A working group of bioinformatics experts organized to devise a standardized computer format for transferring and archiving microarray data has sent its initial draft to the Object Management Group, a non-profit consortium that sets independent software standards.
The draft, which the group submitted June 18, is a tagged-text XML format modified to encode information about microarrays.
"The end goal on the academic side is to facilitate the production of a GenBank equivalent for microarray data," said Paul Spellman, a group member and postdoctoral researcher at the University of California Berkeley. "But the content of microarray data is so much richer than sequence data that I don''t have any illusions that it''s going to be a simple format."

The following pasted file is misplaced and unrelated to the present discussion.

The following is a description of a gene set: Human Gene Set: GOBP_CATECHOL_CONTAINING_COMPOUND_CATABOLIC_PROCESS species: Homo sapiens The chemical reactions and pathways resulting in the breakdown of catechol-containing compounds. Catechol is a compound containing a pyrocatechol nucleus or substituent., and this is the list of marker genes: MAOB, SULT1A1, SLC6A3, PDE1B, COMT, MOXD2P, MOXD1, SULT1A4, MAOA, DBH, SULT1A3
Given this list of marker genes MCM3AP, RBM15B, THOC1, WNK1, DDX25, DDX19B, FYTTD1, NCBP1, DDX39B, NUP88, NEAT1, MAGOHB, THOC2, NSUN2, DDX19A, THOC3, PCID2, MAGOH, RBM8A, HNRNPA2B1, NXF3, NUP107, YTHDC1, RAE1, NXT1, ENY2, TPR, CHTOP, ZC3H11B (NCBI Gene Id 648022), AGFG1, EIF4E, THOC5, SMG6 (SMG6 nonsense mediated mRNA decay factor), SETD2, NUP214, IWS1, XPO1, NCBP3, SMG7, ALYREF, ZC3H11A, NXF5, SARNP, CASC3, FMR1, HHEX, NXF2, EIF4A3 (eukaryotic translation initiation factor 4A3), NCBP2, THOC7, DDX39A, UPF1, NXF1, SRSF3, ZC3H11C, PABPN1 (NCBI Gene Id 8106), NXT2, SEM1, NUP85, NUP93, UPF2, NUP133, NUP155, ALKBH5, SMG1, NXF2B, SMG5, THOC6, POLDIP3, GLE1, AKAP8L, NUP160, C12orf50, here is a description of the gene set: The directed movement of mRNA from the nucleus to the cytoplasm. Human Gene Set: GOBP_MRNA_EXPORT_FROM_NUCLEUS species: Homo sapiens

Additionally, said Spellman, private companies that want to sell data from microarray experiments can benefit from a standard format because it will minimize the barriers to converting the information from one database to another.
The group, which includes scientists from the University of California Berkeley, Affymetrix, Rosetta, Inpharmatics, Agilent Technologies, the European Bioinformatics Institute, and other institutions, has met several times so far to rough out this format.
Group members started with three proposals, one from Rosetta for its Gene Expression Markup Language (GEML), another from EBI for its Microarray Markup Language (MAML), and a third from NetGenix; and have sought to develop a unified format.
"We have a model and we are nearly done developing the rules," Spellman said. "I think we have a really good structure for submitting microarray data."
The group hopes to have the standard format finished by the end of the month, and is also seeking OMG approval for its format by early September.